At some point, every writer has to decide what sort of writer they are.
Far as I can tell, writers come in two varieties:
- Pants-seat writers; and
How we write our stories can depend a lot on our personalities and what’s comfortable to us. Before we begin each project, we have to pick how we’re going to write it – either by the seat of our pants, just letting the story lead us along as we sit behind the keyboard and listen to the characters and transcribe the events in our heads, or we plan and/or outline the story’s course so we have a track to follow.
Neither is correct or incorrect. Both work for different people.
I told the few who came around on Friday about putting an old project to bed and getting started on something else. I’ll fiddle around with the broken one in my spare time. But to move onto a new project, I need to decide what sort of writer I am: Pantser or Planner.
I’ve worked both ways to be honest. And I think there might be a third category which I’ll talk about in a little bit.
The Traveling Pants
When I wrote my first online serial (I thought I was writing a novel), I did it strictly by the seat of my pants. Here’s how that worked.
I wanted to write a series of short vignettes in which I distinguish three or more speakers without speaker tags if possible. (You know, that little “so-and-so said” or “thus-and-such asked” at the end of a spoken line in a novel.) I thought making the voices unique and divergent enough from each other would be great practice for me.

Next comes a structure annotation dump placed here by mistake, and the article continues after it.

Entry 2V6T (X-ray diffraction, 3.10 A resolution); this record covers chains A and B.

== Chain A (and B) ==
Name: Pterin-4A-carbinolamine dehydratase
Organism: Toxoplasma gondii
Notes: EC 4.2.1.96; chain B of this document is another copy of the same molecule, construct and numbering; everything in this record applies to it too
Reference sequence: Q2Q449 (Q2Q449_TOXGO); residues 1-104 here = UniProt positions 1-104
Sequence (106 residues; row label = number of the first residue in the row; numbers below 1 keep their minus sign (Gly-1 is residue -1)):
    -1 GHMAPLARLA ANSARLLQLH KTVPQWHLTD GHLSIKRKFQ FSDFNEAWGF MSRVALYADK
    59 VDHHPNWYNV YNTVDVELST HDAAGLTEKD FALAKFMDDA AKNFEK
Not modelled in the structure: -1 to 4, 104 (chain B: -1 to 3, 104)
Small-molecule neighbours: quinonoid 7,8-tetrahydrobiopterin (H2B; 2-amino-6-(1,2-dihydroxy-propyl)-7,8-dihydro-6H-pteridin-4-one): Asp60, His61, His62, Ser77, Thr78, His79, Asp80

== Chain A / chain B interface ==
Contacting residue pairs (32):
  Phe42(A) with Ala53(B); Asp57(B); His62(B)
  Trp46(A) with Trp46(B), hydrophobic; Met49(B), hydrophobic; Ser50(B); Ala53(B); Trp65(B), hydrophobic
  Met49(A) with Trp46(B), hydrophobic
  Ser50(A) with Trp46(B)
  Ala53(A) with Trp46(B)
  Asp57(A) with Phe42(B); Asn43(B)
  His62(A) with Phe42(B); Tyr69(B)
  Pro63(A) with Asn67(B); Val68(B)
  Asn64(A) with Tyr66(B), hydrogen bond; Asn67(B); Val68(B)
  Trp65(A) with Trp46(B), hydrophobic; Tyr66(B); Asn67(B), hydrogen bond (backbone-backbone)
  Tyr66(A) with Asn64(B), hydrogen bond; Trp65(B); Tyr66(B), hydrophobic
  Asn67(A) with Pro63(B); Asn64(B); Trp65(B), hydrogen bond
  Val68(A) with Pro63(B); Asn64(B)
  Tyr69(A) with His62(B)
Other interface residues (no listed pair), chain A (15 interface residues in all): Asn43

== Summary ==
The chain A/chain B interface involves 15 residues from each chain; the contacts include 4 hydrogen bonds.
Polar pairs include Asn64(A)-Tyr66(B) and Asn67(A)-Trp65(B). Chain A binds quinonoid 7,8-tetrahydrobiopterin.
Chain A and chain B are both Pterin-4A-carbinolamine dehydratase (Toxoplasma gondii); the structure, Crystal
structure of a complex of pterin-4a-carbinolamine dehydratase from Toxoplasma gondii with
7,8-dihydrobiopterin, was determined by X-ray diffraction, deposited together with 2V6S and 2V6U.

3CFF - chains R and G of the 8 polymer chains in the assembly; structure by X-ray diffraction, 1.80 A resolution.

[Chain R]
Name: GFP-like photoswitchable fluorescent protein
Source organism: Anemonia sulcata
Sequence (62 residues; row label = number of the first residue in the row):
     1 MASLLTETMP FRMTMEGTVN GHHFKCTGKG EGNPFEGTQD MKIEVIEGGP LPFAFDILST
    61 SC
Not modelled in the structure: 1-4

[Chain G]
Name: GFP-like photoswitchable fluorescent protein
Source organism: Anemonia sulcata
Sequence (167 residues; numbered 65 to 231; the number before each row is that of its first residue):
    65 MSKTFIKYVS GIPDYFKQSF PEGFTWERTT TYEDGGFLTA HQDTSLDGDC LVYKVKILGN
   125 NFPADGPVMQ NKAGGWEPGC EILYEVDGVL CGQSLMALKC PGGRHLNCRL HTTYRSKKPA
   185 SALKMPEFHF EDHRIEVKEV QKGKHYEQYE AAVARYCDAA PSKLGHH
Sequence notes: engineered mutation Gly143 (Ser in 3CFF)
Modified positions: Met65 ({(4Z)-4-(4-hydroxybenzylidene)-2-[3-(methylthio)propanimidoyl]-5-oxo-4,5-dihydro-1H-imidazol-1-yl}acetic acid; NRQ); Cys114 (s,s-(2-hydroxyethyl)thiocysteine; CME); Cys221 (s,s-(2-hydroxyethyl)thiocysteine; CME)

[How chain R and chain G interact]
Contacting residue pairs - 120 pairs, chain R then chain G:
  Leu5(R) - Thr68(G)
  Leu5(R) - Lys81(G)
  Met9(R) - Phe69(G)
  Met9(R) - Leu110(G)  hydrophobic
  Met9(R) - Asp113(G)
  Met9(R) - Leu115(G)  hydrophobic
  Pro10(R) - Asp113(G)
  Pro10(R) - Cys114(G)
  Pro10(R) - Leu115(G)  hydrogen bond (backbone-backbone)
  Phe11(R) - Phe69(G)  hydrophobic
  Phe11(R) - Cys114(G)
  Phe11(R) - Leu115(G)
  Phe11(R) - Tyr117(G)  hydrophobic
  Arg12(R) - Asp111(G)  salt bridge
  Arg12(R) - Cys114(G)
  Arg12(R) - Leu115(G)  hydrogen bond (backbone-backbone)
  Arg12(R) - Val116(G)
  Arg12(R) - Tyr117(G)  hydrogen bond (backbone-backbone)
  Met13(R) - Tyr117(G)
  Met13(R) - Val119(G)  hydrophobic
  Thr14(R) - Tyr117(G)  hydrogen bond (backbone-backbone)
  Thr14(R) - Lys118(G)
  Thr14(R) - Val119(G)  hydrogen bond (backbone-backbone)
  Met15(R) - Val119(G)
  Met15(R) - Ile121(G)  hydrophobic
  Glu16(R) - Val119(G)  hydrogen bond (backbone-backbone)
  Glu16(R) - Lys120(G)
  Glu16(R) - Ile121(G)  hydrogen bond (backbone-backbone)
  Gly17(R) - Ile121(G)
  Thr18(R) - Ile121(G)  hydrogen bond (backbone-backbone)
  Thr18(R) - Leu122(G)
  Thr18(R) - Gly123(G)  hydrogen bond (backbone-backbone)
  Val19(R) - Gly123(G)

I posted three installments for my deviantART page. My wife thought they were brilliant. She wanted me to continue. After seven segments, I asked if I could stop. She insisted I keep at it, press on. Back and forth, ‘round and ‘round. Before I knew it I had a full-blown story on my hands with 47 installments and about 94K words.
I did it all by the seat of my pants. I never used an outline or a plan of any sort. I just sat and wrote, a lot of it off the top of my head.
Sometimes I sat for weeks, wracking my brain for a new direction or twist or problem resolution. Eventually, something would break loose and I’d write like crazy again until the next problem hit me.
Pure, unadulterated, Pantsing.
It could be considered a successful venture. Most who read my serial had nice things to say. A few didn’t. But when I finished it, I set out to write the sequel and wasn’t about to do it by the seat of my pants again.
Planned into a Corner
I was determined to avoid the old-fashioned, Roman-numeral list outlines of my grade school and high school days. Toward the end of the first serial, though, I stumbled on something which worked for me.
My new method seemed exceedingly simple. It also struck me as incredibly effective. I just needed a separate document for a guidepost.
Stuff I needed to cover for the current installment got listed in the separate text document.